To what extent did money drive conflict in A Doll's House? Is this claim true or false?

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In the opening scene of Henrik Ibsen's A Doll's House, Nora Helmer returns home from a Christmas shopping trip laden with wrapped parcels, followed by a Porter with a Christmas tree and a basket of other items.

The first question Nora asks in the play is about money.

NORA. ...How much?

PORTER. Sixpence.

NORA. There is a shilling. No, keep the change.

Nora's husband, Torvald, is working in his study. After exchanging a few pleasantries with Nora, Nora asks him to come out of his room to see what she bought. This brings him to the door of his study.

TORVALD. Bought, you say? All these things? Has my little spendthrift been wasting money again?

With these few opening lines of the play, Ibsen leaves no doubt that money is going to be an important elements in A Doll's House in terms of plot, character, and theme.

Torvald has just been promoted to manager of the bank—a location that's important to the play—and Nora is delighted by his promotion, and his increased income.

NORA. (To Torvald) You are going to have a big salary and earn lots and lots of money. ...

NORA. (To Mrs. Linde) You may imagine how pleased we are! He is to take up his work in the Bank at the New Year, and then he will have a big salary and lots of commissions. For the future we can live quite differently--we can do just as we like. I feel so relieved and so happy, Christine! It will be splendid to have heaps of money...

The central monetary issue of the play soon becomes apparent.

For a time, Torvald was ill and couldn't work. Unbeknownst to Torvald, Nora borrowed money to pay for an expensive trip to Italy where Torvald could convalesce. Nora didn't tell Torvald about the loan because Torvald has a very strong aversion to debt.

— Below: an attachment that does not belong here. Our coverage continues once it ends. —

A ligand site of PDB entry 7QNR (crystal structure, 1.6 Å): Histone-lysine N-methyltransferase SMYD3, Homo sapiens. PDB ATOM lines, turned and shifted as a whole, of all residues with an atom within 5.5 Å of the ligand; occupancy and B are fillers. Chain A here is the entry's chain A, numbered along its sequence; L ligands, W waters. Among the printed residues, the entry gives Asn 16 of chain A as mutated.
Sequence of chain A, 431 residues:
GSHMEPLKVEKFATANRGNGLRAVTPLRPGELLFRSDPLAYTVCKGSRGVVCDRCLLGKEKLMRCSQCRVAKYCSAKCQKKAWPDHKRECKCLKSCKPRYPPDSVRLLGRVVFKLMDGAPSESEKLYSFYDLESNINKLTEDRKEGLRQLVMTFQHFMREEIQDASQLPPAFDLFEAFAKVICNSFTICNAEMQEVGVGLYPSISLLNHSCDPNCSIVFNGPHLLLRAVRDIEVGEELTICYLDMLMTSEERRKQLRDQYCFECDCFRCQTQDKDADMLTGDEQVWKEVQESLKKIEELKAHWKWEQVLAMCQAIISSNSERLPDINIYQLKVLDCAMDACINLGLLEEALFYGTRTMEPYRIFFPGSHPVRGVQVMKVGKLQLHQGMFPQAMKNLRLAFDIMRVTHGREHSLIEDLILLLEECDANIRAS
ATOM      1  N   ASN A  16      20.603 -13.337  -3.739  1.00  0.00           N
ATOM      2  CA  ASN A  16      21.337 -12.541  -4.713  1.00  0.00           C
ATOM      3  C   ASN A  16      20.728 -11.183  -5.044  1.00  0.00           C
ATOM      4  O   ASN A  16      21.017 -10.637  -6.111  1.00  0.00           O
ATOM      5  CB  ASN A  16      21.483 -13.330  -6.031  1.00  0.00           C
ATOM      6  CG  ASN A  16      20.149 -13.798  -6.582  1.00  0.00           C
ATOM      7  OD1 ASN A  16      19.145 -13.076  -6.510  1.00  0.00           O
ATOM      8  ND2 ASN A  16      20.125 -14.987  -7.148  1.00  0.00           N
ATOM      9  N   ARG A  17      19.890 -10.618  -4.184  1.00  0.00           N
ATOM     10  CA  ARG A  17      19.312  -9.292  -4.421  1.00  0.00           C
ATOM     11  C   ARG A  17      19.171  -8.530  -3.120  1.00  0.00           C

TORVALD. ... Nora, you know what I think about that. No debt, no borrowing. There can be no freedom or beauty about a home life that depends on borrowing and debt.

When Torvald returned to work and was again receiving a salary, Nora regularly used money that Torvald gave her to spend to pay back the loan.

The source of the loan is a man named Nils Krogstad, a low-level employee at the bank Torvald manages, with whom Nora once had a romantic relationship. Krogstad was recently fired from his position at the bank by Torvald, and he's come to Nora to ask her to intercede with Torvald on his behalf so that he can return to his position at the bank.

Nora declines to speak with Torvald about Krogstad, which prompts Krogstad to blackmail Nora—more out of necessity than malice—for having forged her father's signature on loan documents.

Later in the play, Torvald is angry and devastated when he finds out about the loan, Nora's forgery, and her deception.

TORVALD. What a horrible awakening! All these eight years--she who was my joy and pride--a hypocrite, a liar--worse, worse--a criminal! The unutterable ugliness of it all!--For shame! For shame! ...

Torvald's reaction to what Nora has done is one of the reasons that prompts Nora to leave Torvald and their children.

NORA. ... It was tonight, when the wonderful thing did not happen; then I saw you were not the man I had thought you were.

At the end of the play, Nora explains the "wonderful thing" to which she refers.

NORA. That our life together would be a real marriage.

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